Upcoming Webinar for Admissions Professionals • July 9, 2pm ET



Navigating FAFSA Delays: Proactive Strategies for Enrollment Teams

Enrollment teams and families are plagued by issues related to the new FAFSA﹘most recently, the announcement of yet another delay that will keep financial aid packages from heading out to students and families until mid-March or later.

The delay will fix a mistake that could have kept almost $2B from reaching low-income families but now leaves admissions and financial aid teams with a short window to finalize packages and collect deposits. And the Department of Education’s new $50M concierge service, while noble, is likely far from enough. When admissions teams can’t control the problem itself – how should they keep students informed and get ready for the wave of work that’s coming?

Focus on 1:1 communications

As tempting as a marketing push or a mass email can be, situations like these require a one-to-one approach. Financial aid is already a delicate subject, and the needs and concerns of each family are likely very different. Proactively reaching out to each student on your list shows that you see how the delays impact them specifically and that you aren’t just looking to check a box. Now is not the time to try anything new or groundbreaking. Students need guidance and assurance from their admissions counselors that they’re ready to act when the time comes.

Each family needs to hear from you, in whatever form you can. Use all forms of personal communication available: email, text, and phone calls. If you have the budget, send a postcard. The goal is to be proactive﹘don’t wait until a student reaches out with questions to explain how the institution is tackling the problem. Come prepared with talking points that are most relevant to each student, and show them that you’ve done the work to be ready.

Educate your team

Do your admissions counselors know what Student Aid Index (SAI) is and how it’s calculated? If not, now’s the time to teach them. Set up meetings with your financial aid and admissions teams to share knowledge about those frequently asked questions. Counselors should understand scholarship and grant qualifications, how packages are put together, and why a student’s SAI could be higher than they expect. Consider trainings that include roleplay scenarios, so your counselors are prepared.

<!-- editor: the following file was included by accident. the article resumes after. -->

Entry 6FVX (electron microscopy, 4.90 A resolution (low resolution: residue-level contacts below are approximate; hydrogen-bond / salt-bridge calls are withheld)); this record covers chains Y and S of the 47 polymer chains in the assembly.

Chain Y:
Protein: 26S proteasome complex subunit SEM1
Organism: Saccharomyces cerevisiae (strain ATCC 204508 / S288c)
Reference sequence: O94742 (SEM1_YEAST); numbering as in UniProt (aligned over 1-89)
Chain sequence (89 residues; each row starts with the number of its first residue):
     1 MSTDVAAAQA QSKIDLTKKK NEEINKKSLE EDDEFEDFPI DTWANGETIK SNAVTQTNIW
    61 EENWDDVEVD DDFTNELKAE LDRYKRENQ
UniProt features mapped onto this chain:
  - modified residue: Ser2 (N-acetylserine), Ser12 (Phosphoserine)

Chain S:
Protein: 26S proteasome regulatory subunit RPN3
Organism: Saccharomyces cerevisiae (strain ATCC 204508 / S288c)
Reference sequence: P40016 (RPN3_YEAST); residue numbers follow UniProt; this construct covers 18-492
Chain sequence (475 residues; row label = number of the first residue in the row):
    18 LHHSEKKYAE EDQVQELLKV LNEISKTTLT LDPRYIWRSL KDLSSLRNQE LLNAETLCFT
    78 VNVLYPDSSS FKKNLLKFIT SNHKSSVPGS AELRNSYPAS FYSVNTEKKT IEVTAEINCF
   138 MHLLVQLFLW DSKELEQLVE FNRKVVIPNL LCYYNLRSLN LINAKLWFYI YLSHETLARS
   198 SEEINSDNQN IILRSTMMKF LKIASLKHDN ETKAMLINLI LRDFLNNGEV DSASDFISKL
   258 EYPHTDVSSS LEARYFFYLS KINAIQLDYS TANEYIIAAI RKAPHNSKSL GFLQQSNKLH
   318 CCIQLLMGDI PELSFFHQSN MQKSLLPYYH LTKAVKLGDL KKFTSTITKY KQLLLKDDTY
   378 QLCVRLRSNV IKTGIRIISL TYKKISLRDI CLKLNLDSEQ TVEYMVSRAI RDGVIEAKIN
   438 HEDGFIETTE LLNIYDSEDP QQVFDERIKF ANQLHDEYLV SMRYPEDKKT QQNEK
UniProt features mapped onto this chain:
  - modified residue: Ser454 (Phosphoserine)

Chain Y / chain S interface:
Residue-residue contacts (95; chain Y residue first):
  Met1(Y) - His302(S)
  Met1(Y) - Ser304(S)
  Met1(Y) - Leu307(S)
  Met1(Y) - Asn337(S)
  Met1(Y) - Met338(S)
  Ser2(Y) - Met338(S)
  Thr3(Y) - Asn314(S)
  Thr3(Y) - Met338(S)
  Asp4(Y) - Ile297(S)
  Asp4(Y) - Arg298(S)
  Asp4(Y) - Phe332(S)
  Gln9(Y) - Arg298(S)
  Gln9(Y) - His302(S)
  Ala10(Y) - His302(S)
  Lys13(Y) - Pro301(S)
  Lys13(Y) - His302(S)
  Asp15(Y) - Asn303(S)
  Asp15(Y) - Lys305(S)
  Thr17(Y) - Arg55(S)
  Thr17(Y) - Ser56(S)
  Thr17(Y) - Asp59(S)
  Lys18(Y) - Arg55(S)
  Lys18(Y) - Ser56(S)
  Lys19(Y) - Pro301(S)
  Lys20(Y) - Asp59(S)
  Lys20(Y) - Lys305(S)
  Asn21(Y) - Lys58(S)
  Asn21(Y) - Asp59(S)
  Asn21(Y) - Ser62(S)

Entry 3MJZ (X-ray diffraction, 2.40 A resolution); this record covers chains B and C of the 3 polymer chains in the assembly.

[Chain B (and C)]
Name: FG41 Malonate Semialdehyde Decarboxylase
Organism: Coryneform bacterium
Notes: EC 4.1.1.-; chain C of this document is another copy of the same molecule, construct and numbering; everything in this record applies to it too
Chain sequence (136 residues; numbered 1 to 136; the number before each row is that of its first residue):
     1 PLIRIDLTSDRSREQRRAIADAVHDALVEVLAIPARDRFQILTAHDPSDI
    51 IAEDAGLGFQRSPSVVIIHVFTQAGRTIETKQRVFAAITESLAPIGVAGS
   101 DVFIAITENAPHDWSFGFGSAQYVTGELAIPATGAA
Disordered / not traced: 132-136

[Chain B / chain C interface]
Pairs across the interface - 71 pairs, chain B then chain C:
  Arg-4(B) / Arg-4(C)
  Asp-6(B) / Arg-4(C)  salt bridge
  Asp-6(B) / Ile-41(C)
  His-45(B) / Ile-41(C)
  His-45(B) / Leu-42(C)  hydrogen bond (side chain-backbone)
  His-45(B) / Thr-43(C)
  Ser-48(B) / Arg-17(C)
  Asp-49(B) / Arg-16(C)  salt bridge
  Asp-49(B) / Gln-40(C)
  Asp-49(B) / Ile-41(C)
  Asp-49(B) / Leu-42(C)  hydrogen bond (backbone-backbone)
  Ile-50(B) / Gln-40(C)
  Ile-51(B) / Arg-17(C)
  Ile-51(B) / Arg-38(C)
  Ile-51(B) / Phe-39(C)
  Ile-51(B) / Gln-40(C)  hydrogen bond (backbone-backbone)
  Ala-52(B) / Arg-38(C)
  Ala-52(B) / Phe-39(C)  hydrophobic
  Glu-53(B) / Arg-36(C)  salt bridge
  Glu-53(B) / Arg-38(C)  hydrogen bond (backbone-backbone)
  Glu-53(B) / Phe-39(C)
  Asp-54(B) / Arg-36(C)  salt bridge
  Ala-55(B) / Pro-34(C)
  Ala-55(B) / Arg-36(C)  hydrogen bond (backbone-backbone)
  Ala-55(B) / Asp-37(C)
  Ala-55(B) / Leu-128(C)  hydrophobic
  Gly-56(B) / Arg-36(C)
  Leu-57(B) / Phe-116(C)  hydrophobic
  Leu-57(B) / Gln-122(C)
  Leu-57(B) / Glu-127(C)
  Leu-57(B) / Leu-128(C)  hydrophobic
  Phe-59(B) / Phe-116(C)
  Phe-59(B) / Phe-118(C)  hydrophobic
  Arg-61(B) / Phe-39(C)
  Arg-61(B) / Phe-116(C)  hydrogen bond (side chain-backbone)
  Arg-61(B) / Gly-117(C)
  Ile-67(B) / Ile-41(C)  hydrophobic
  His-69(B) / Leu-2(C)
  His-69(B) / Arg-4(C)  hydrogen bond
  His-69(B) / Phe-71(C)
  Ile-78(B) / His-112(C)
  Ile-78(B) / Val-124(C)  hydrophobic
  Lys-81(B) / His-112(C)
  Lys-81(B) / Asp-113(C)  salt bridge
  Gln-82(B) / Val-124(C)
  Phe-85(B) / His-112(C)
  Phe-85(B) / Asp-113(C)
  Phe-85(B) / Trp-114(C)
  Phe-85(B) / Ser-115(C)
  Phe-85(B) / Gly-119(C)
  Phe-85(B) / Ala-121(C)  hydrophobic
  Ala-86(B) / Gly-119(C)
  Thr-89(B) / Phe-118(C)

While this should be a mainstay of your current training, providing a deeper level of understanding to the front-line counselors could help mitigate any bottlenecks with the financial aid team, especially once aid is distributed and they’re actively building and sending packages. Don’t skip the nuance﹘the ability to answer deeper questions once packages are available creates a faster path to deposit.

Consider expanding hours and pushing deposit deadlines

With the latest round of delays, institutions like the University of California are pushing deposit deadlines to give families extra time to consider their options once packages are available. With aid coming starting in mid-March, students will likely receive packages throughout the rest of March and well into April. The institutions that take the pressure off will almost certainly get extra consideration when students make their final decisions. Several institutions have already made this decision, while others are reticent. Getting ahead of the curve will help not only families but internal staff as well.

It’s also worth considering expanding the hours of the admissions office for the weeks after packages go out. Proactively set up 20-minute review sessions with each family, walking them through the package in detail and answering initial questions. Expanding hours within admissions allows the financial aid team to focus on awards, while still providing families that extra layer of support that is necessary.

Grab new market share

The teams that hustle the most and are the most proactive during this time will see better results than those that don’t. If you’re not communicative and proactive, you can almost certainly expect to lose students who you wouldn’t have lost otherwise. Don’t assume that families have any information. It’s up to you to provide it and to provide it at the level of detail that they would expect to make such an important decision. Students react more positively to institutions that are proactive versus those that aren’t, especially when they’re already stressed about the delays themselves. If you’re out ahead of your competitors, you’ll see a difference in your results.

The next few months will undoubtedly be stressful for admissions and financial aid teams as they navigate the challenges the new FAFSA and its delays present. This is the time when families will need your expertise most, and by staying on top of the current challenges and proactively communicating with families, you’ll be in the best possible position for yield.

Photo of author

Scott is a data-driven enrollment professional with two decades of experience directing the marketing and enrollment efforts of major universities. In his role as Senior Strategist, Scott serves as a knowledgeable consultant to our clients, providing them with expert guidance in the areas of on-site and remote enrollment, student searches, CRMs and higher education marketing.